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Commentary: To get you where you’re going

Miranda Lambert
courtesy photo
Miranda Lambert

Even though I was a passenger on a Go West bus while in grad school, my first real experience with public transportation in our area was while I was overseeing the Genesis Garden Mobile Food Pantry. During the pandemic, Genesis Garden partnered with our local public transportation system to deliver food to families in need. I helped load thousands of pounds of groceries onto transit vehicles that traveled across the County.

The following year, when the Transit Director position for the City of Macomb became vacant, a friend of mine at City Hall persuaded me to apply for the position. Now in that position, I’m here to shine light on the transportation services provided to our residents and its importance in fostering community and economic development.

Public transportation has long been hailed as a cornerstone of urban mobility by connecting people, reducing traffic congestion, and promoting environmental sustainability. However, its significance extends far beyond the city limits, reaching into the heart of rural America. Beyond merely linking destinations, rural public transportation serves as a building block for economic growth, providing essential access to education, employment, healthcare, and community services.

To address transportation needs, our Transportation Department offers two types of services, Go West and Demand Response.

Go West is a fare-free fixed route system that offers routes that serve both the City and WIU student population.

Demand Response is a door-to-door service offering trips throughout McDonough County.

By offering accessible and affordable transportation options through the assistance of grants and local match agreements, we have the opportunity to enhance social inclusion by ensuring all members of our community, regardless of socio-economic status or physical ability, can access essential services.

For students in rural communities, public transportation can be the key to unlocking educational opportunities. As home to Western Illinois University, Go West serves as a convenient and sustainable way for students to commute between the university and surrounding areas. These routes not only take students to classes, but also open up opportunities for social connection and employment.

Job seekers in our community rely on public transportation to commute to employment, which in turn fosters economic growth by connecting the workforce to job opportunities that may otherwise be unreachable. According to the American Public Transportation Association, public transportation offers a five to one economic return as a result of both the short-term stimulus impact and a longer-term, cumulative impact on economic productivity.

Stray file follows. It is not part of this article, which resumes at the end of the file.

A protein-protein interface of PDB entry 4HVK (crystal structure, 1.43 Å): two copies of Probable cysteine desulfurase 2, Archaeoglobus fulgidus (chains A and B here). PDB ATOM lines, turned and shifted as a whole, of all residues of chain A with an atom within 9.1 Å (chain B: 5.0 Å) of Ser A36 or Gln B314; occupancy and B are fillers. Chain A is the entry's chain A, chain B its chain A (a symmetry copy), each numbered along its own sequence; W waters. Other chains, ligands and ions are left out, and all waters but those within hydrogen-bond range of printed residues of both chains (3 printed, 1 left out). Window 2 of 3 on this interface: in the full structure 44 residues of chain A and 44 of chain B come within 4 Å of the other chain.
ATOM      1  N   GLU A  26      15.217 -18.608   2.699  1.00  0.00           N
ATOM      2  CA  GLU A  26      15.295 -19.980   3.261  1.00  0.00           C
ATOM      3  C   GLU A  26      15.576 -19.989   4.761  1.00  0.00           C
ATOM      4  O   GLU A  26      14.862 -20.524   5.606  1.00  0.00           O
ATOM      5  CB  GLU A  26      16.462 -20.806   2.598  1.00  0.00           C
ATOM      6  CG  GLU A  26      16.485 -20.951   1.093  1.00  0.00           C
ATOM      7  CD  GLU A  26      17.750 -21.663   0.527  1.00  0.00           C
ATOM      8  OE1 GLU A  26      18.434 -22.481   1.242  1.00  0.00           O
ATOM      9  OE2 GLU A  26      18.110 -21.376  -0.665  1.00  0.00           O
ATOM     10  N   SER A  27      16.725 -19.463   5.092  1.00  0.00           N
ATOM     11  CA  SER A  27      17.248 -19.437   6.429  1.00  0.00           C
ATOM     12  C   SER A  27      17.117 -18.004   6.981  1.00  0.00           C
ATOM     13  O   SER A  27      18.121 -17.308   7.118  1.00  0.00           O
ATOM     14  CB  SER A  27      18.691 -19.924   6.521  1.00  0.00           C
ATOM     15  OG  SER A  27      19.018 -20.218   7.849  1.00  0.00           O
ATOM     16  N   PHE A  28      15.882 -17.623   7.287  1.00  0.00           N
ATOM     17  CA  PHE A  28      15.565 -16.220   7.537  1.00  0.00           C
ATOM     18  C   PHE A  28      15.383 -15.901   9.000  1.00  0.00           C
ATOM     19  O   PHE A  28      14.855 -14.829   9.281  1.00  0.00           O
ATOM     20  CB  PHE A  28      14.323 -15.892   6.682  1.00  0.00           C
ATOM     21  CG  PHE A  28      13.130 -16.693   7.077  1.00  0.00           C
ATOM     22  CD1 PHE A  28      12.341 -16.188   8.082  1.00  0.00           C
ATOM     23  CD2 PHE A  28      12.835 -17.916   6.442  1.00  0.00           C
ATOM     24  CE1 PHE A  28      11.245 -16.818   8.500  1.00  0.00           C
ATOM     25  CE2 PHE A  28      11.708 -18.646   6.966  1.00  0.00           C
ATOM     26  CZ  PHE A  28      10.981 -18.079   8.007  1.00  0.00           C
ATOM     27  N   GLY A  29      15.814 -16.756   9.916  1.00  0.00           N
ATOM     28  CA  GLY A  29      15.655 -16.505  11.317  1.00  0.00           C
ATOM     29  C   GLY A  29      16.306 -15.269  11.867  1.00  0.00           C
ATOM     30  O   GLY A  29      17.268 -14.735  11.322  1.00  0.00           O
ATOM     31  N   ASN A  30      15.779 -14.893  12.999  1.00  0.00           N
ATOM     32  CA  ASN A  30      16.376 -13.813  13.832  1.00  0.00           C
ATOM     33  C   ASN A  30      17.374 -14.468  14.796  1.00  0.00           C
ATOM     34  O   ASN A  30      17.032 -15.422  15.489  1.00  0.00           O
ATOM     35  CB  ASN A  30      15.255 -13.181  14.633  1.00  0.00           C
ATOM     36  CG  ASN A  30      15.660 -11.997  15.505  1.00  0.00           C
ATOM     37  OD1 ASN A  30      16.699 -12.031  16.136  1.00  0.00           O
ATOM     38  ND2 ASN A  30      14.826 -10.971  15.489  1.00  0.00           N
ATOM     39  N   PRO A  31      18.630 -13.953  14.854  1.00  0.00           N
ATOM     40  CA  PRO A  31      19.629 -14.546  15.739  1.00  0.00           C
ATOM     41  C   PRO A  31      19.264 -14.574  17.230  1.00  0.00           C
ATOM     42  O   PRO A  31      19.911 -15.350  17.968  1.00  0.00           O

As we face a demographic shift of an aging population, public transportation becomes crucial in ensuring that seniors can maintain their independence and access healthcare services. As individuals age, they may face physical or financial constraints that limit their ability to drive, which can then impact their ability to make it to healthcare appointments, and with the healthcare system losing billions of dollars in missed healthcare appointments a year, it makes public transportation a vital lifeline.

A great example of this is our out-of-county non-emergency medical trips where you can book an appointment for a specific healthcare specialist that might not be available in town, but in such places as Springfield or even Iowa City for $10.00 round trip.

The importance of public transportation in rural America transcends mere convenience; it is a key to socio-economic development and community building. Recognizing and investing in rural public transportation is not just a matter of convenience; it is a commitment to ensuring equal opportunities and a thriving future for all residents, regardless of their geographic location. By embracing the value of public transportation, rural America can bridge gaps, connect communities, and pave the way for a more inclusive and sustainable future.

So always remember, the City of Macomb Public Transportation Department is here to get you where you’re going.

Miranda Lambert is Transit Director for the city of Macomb.

The opinions expressed are not necessarily those of Western Illinois University or Tri States Public Radio.

Diverse viewpoints are welcomed and encouraged.